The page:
basics of subnets, routers, gateways, DNS, and so on.
If you’ve already passed the TCP/IP exam, then you shouldn’t
have any problems here. Practice doing an ipconfig in
NT and understand what those numbers are that you’re seeing.
Likewise, understand the fundamentals of linking with
a Remote Access Service (RAS) connection, Virtual Private
Networking (VPN), or hooking up to an Internet Service
Provider (ISP). Understand what a proxy is and how it
Also, break out the JScript books, particularly the sections
on auto-proxy script files. Do you know how to evaluate
a JScript conditional statement that sets up your client’s
Internet connection based on several criteria? Can you
detect whether the user is connecting via a RAS dial-in
and then connect that person based upon this connection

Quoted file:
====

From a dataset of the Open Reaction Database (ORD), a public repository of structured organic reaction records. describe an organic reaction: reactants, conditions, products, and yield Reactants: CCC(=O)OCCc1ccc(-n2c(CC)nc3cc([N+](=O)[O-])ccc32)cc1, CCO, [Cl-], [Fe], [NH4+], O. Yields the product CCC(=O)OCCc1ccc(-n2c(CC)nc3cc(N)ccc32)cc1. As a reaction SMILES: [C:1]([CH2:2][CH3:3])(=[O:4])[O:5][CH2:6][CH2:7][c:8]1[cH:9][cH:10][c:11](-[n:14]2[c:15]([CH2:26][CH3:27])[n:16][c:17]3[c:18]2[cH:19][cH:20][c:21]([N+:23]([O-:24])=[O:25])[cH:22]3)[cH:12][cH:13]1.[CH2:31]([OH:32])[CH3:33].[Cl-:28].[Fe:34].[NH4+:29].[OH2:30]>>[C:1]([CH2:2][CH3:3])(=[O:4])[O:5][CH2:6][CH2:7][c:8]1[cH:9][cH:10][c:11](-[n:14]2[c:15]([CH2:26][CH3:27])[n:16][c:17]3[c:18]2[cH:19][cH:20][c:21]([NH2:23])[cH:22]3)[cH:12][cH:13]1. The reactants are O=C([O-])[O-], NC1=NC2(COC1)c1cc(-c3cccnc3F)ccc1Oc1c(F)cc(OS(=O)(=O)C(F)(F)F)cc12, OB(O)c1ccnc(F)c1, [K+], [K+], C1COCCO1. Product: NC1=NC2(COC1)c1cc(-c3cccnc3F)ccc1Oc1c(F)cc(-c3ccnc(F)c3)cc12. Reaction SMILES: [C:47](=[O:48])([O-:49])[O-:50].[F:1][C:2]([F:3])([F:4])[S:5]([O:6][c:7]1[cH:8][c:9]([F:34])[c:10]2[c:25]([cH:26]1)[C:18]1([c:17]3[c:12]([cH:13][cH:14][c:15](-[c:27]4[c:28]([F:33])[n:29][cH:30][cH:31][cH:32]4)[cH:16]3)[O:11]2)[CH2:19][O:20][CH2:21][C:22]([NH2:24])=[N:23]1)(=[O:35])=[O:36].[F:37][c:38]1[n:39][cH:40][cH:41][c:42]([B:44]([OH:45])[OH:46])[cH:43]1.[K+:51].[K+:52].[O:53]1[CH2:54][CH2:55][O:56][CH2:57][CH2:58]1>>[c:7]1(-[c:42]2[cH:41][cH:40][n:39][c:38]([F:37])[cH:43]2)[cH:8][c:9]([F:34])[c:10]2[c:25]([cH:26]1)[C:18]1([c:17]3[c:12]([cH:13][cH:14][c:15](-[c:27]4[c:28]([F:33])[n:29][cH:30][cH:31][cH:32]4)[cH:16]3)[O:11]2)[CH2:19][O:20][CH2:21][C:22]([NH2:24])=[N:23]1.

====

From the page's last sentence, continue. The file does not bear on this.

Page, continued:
information? The proxy detection script allows you to
do tasks like this.
Know how to use the Connection Manager to set up different
dial-up configurations for your clients. This could be
based on what area code a person is in. Say, for example,
you’re an ISP with multiple locations and you want to
make it as easy as possible for your clients to call their
local service provider. How can you use the CMAK to configure
the Internet connection information?
Know how to set up a VPN connection via dial-up networking.
Understand how to connect via IP address or domain name
and why this even matters. If your network uses DHCP and
your VPN server gets an assigned IP address; what would
be the best connection string to use in your dial-up connection,
domain name, or IP address? Also know what protocols can
be used over a VPN connection.
About the MCSE+Internet?
wondering which exams you should tackle
as electives for the Windows 2000 MCSE,
the IEAK test is one to consider. Although
the NT 4.0 MCSE+Internet certification
requires exams from seven core areas,